Nos. 798, 818, Dockets 80-4252, 80-4262.
Argued January 12, 1981.
Decided March 9, 1981.
Gary Green, Washington, D.C. (James W. Tello, James Johnson, Washington, D.C., of counsel), for petitioner.
John O'B. Clarke, Jr., Washington, D.C. (Highsaw Mahoney, P. C., Washington, D.C., of counsel), for petitioner Intern. Ass'n of Machinists and Aerospace Workers.
Michael Schopf, Deputy Gen. Counsel, Washington, D.C. (Mary McInnis, Gen. Counsel, Glen M. Bendixsen, Asso. Gen. Counsel, J. Thomas Ezell, Mark Frisbie, Attys., CAB, Washington, D.C., Sanford Litvack, Asst. Atty. Gen., Robert R. Nicholson, Andrea Limmer, Attys., Dept. of Justice, Washington, D.C., of counsel), for respondent.
Gerry Levenberg, Washington, D.C. (Van Ness, Feldman Sutcliffe, Peter D. Dickson, Washington, D.C., of counsel), for intervenor New York Airlines, Inc.
Roland P. Wilder, Jr., Washington, D.C. (Robert M. Baptiste, David J. Gzesh, Washington, D.C., of counsel), for intervenor Intern. Broth. of Teamsters.
Petition for review from the Civil Aeronautics Board.
Before MOORE, MANSFIELD and MULLIGAN, Circuit Judges.
New York Air Lines, Inc. (NYA) is a newly formed air carrier and subsidiary of Texas Air Corp. (TAC) which also controls Texas International Airlines, Inc. (TXI), an established and certificated air carrier which operates predominantly in the southeast. On September 8, 1980, NYA, TXI and TAC applied to the Civil Aeronautics Board for a certificate of public convenience and necessity for NYA to conduct new passenger-carrying air service between New York City and Washington, D.C., 49 U.S.C. § 1371, and for approval of their interlocking relationships and common control, 49 U.S.C. §§ 1378, 1379. In order that service on the New York City-Washington, D.C. route might be commenced on December 14, 1980, the applicants moved for expedited procedures. On September 30, 1980, in Orders No. 80-9-176 and 80-9-177, the Board tentatively concluded that NYA's requested route authority was "consistent with the public necessity and convenience," directed the interested parties to show cause why final approval should not be granted and instituted a fitness investigation of NYA to be set for a hearing before an Administrative Law Judge. The issues to be considered at the fitness hearing included whether NYA was fit, willing and able to perform the services sought and whether the common control and interlocking relationships would adversely affect the public interest. (Order No. 80-9-176).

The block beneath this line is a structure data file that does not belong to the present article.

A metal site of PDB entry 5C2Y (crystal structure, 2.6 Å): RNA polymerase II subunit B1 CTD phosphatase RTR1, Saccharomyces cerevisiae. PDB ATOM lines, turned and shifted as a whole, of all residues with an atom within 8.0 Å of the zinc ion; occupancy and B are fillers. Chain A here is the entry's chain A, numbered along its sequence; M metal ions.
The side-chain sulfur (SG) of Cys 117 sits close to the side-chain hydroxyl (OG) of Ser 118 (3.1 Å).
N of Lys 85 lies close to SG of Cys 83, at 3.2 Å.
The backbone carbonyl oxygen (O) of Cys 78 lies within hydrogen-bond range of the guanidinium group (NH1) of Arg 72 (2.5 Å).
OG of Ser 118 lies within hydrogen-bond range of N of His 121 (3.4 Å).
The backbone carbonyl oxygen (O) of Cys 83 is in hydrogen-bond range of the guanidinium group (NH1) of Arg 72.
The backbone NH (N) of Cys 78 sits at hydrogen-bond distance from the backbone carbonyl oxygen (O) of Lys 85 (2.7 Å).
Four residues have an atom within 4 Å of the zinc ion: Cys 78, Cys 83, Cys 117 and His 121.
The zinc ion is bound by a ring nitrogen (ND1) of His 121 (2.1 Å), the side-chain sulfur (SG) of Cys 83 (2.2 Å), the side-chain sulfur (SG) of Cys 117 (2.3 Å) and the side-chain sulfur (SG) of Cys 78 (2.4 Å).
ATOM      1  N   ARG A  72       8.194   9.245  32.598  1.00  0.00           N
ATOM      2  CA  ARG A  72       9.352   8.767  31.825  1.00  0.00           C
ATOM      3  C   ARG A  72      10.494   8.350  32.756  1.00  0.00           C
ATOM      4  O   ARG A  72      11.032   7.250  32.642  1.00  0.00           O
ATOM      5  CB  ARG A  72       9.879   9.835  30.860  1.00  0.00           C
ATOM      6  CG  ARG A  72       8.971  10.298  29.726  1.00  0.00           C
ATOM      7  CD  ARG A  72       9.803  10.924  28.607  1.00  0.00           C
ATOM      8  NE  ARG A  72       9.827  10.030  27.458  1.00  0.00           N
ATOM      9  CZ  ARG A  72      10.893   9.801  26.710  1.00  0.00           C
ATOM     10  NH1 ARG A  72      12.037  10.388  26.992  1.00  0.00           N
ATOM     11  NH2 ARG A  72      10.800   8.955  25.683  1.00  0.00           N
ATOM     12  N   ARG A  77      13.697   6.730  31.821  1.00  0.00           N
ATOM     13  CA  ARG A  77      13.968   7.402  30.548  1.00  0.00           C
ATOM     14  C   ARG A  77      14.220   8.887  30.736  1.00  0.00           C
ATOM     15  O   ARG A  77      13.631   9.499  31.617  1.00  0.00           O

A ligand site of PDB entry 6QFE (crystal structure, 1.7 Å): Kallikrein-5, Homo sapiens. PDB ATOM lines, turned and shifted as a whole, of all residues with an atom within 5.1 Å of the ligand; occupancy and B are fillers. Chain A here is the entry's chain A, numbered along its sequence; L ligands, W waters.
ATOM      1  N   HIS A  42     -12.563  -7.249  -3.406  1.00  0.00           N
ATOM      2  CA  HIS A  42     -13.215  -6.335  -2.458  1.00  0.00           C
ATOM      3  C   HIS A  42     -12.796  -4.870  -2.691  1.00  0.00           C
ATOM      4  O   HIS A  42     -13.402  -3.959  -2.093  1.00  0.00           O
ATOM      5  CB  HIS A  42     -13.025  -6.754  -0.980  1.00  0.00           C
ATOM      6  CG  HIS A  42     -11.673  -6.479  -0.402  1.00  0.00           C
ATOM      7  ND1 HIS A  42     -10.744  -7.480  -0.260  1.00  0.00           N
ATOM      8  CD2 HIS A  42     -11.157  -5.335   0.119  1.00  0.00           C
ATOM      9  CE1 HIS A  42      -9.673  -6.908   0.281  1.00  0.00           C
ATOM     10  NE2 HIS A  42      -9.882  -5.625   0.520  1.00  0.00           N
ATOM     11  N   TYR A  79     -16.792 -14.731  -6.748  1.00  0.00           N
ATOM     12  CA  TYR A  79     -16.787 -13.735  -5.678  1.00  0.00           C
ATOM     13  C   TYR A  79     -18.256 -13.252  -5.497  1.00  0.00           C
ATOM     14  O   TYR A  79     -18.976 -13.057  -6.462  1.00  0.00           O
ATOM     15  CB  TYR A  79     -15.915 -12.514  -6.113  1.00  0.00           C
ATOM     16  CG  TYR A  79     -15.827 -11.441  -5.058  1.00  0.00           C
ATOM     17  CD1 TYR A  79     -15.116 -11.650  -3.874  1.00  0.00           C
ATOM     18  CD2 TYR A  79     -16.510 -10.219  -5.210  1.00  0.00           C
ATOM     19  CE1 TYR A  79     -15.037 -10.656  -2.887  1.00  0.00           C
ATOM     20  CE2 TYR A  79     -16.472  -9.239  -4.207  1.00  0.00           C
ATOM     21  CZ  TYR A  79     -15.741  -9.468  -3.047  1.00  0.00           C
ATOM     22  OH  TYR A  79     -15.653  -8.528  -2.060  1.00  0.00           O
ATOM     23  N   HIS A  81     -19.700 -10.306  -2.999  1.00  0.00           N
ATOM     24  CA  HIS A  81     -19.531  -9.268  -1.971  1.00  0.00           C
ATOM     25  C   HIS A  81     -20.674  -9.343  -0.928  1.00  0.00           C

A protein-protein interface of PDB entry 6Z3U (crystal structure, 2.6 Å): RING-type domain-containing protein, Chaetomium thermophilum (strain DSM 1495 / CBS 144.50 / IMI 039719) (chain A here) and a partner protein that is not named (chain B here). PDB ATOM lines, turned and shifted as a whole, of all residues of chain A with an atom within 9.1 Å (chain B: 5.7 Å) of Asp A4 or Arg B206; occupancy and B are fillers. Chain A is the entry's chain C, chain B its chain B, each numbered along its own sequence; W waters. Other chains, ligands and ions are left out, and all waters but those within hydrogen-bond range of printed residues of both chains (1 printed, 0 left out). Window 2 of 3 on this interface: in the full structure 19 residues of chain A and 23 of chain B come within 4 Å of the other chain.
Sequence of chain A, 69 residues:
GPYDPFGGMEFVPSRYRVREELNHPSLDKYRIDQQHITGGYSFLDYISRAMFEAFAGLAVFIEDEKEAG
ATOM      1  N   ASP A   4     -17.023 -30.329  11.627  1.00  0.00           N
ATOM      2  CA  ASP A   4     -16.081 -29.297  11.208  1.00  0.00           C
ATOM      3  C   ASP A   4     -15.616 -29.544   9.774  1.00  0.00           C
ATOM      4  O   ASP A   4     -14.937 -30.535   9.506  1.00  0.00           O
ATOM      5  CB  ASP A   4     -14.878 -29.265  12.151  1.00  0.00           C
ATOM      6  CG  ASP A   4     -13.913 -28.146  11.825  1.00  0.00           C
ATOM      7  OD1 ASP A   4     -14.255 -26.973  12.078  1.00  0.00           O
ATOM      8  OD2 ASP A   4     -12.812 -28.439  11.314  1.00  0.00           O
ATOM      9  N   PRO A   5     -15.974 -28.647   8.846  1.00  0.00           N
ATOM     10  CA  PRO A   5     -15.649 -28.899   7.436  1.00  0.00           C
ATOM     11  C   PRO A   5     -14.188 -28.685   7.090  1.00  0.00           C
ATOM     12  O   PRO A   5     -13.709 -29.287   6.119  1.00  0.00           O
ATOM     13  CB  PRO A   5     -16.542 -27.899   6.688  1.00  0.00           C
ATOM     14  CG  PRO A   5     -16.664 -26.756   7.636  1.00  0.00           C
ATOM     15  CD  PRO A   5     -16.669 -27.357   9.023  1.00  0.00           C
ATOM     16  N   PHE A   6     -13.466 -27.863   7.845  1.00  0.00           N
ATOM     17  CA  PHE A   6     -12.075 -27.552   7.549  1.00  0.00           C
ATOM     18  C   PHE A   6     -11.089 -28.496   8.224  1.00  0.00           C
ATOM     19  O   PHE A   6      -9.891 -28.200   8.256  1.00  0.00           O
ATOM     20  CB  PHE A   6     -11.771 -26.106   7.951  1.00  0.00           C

The Air Line Pilots Association, International (ALPA), Association of Flight Attendants, International Brotherhood of Teamsters, Airline Division (Teamsters), International Association of Machinists and Aerospace Workers (IAM), Pacific Southwest Airlines, Piedmont Aviation, Inc., and U.S. Air, Inc., sought leave to intervene in the fitness investigation and leave was granted on October 23, 1980. (Order 80-10-131). The labor intervenors attempted to show that NYA was not fit, willing and able as required by Section 401(d)(1) of the Federal Aviation Act, 49 U.S.C. § 1371(d)(1), and, therefore, CAB should not issue a certificate of public convenience and necessity. Specifically, the unions, especially ALPA, offered evidence which would show that TXI management had attempted to increase the payload of its DC-9 aircraft by instituting an optimum take-off speed resulting in numerous blown tires; further attempts by TXI to increase payload by mounting a rocket on the aircraft resulting in weight and balance errors; the existence of eight different cockpit layouts in TXI DC-9s which were to be leased to NYA resulting in safety hazards due to frequent moves by pilots among the various layouts; NYA's proposed rules on minimum rest time and maximum flight and duty time were less protective against pilot fatigue than TXI's and the FAA minimum requirements in this area are obsolete; and if TAC had not created a new air carrier with newly recruited captains, TXI's experienced captains would have flown the new route resulting in increased safety. Finally, ALPA sought to introduce evidence regarding the inferiority of proposed wages and working conditions at NYA.
ALPA contended that Section 3 of the Airline Deregulation Act of 1978, P.L. 95-504, 92 Stat. 1705, codified at 49 U.S.C. § 1302, requires the CAB to "fully evaluate" the report of the Federal Aviation Administration on the safety implications of new air carriers, 49 U.S.C. § 1302(a)(1), and to recognize the clear intent of Congress in the "furtherance of the highest degree of safety in air transportation and air commerce." Id. at § 1302(a)(2). Thus, the argument continues, the CAB is now required to scrutinize more carefully the safety consequences in each new entrant's proposal. Similarly, in 49 U.S.C. § 1302(a)(3), the Board is directed to consider as being in accordance with the public interest the "need to encourage fair wages and equitable working conditions." Thus, argue the unions, the Board was required to consider the labor implications of NYA's proposal as part of the fitness investigation.